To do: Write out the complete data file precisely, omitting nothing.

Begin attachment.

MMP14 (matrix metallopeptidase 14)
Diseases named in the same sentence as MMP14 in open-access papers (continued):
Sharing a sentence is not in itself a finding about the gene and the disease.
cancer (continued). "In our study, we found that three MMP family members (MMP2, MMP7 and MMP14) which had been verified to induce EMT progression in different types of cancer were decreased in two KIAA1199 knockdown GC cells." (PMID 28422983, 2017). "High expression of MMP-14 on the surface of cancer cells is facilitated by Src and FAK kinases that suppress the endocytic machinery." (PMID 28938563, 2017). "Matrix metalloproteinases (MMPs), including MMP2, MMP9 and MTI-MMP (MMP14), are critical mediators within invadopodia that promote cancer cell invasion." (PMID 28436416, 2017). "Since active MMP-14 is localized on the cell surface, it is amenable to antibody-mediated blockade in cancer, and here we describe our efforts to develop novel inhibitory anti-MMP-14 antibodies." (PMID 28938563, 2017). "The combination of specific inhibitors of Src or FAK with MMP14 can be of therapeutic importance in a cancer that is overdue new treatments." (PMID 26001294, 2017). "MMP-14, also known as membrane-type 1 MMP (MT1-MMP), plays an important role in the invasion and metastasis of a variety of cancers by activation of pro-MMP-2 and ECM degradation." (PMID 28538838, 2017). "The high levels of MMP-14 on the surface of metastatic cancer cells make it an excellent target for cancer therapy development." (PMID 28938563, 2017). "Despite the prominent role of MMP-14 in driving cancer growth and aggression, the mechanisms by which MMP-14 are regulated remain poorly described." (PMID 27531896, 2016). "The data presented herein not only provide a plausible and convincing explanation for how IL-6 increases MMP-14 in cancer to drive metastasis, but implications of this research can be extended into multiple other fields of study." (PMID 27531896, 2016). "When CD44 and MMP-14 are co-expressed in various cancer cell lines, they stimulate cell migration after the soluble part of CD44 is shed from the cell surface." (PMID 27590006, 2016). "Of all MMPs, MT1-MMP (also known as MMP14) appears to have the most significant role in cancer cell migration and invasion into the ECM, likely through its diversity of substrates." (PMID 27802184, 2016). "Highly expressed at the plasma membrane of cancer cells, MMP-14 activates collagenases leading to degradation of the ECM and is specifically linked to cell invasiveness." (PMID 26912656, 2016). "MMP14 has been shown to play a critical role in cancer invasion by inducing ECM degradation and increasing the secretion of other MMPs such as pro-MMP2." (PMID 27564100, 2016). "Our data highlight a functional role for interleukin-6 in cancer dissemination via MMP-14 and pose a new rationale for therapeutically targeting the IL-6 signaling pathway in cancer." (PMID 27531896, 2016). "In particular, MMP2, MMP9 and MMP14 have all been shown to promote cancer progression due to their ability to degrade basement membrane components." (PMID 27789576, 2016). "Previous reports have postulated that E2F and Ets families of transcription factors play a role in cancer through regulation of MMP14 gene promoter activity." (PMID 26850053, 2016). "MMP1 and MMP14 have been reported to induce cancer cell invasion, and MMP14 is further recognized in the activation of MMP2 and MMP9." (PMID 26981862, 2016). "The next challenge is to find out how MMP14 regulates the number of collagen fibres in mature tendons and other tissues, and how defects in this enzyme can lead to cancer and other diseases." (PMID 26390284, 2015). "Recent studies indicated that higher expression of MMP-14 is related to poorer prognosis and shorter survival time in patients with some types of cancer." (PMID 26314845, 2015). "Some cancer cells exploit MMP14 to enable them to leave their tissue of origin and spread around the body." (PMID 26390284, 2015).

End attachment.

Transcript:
MMP14 (matrix metallopeptidase 14)
Diseases named in the same sentence as MMP14 in open-access papers (continued):
Sharing a sentence is not in itself a finding about the gene and the disease.
cancer (continued). "In our study, we found that three MMP family members (MMP2, MMP7 and MMP14) which had been verified to induce EMT progression in different types of cancer were decreased in two KIAA1199 knockdown GC cells." (PMID 28422983, 2017). "High expression of MMP-14 on the surface of cancer cells is facilitated by Src and FAK kinases that suppress the endocytic machinery." (PMID 28938563, 2017). "Matrix metalloproteinases (MMPs), including MMP2, MMP9 and MTI-MMP (MMP14), are critical mediators within invadopodia that promote cancer cell invasion." (PMID 28436416, 2017). "Since active MMP-14 is localized on the cell surface, it is amenable to antibody-mediated blockade in cancer, and here we describe our efforts to develop novel inhibitory anti-MMP-14 antibodies." (PMID 28938563, 2017). "The combination of specific inhibitors of Src or FAK with MMP14 can be of therapeutic importance in a cancer that is overdue new treatments." (PMID 26001294, 2017). "MMP-14, also known as membrane-type 1 MMP (MT1-MMP), plays an important role in the invasion and metastasis of a variety of cancers by activation of pro-MMP-2 and ECM degradation." (PMID 28538838, 2017). "The high levels of MMP-14 on the surface of metastatic cancer cells make it an excellent target for cancer therapy development." (PMID 28938563, 2017). "Despite the prominent role of MMP-14 in driving cancer growth and aggression, the mechanisms by which MMP-14 are regulated remain poorly described." (PMID 27531896, 2016). "The data presented herein not only provide a plausible and convincing explanation for how IL-6 increases MMP-14 in cancer to drive metastasis, but implications of this research can be extended into multiple other fields of study." (PMID 27531896, 2016). "When CD44 and MMP-14 are co-expressed in various cancer cell lines, they stimulate cell migration after the soluble part of CD44 is shed from the cell surface." (PMID 27590006, 2016). "Of all MMPs, MT1-MMP (also known as MMP14) appears to have the most significant role in cancer cell migration and invasion into the ECM, likely through its diversity of substrates." (PMID 27802184, 2016). "Highly expressed at the plasma membrane of cancer cells, MMP-14 activates collagenases leading to degradation of the ECM and is specifically linked to cell invasiveness." (PMID 26912656, 2016). "MMP14 has been shown to play a critical role in cancer invasion by inducing ECM degradation and increasing the secretion of other MMPs such as pro-MMP2." (PMID 27564100, 2016). "Our data highlight a functional role for interleukin-6 in cancer dissemination via MMP-14 and pose a new rationale for therapeutically targeting the IL-6 signaling pathway in cancer." (PMID 27531896, 2016). "In particular, MMP2, MMP9 and MMP14 have all been shown to promote cancer progression due to their ability to degrade basement membrane components." (PMID 27789576, 2016). "Previous reports have postulated that E2F and Ets families of transcription factors play a role in cancer through regulation of MMP14 gene promoter activity." (PMID 26850053, 2016). "MMP1 and MMP14 have been reported to induce cancer cell invasion, and MMP14 is further recognized in the activation of MMP2 and MMP9." (PMID 26981862, 2016). "The next challenge is to find out how MMP14 regulates the number of collagen fibres in mature tendons and other tissues, and how defects in this enzyme can lead to cancer and other diseases." (PMID 26390284, 2015). "Recent studies indicated that higher expression of MMP-14 is related to poorer prognosis and shorter survival time in patients with some types of cancer." (PMID 26314845, 2015). "Some cancer cells exploit MMP14 to enable them to leave their tissue of origin and spread around the body." (PMID 26390284, 2015).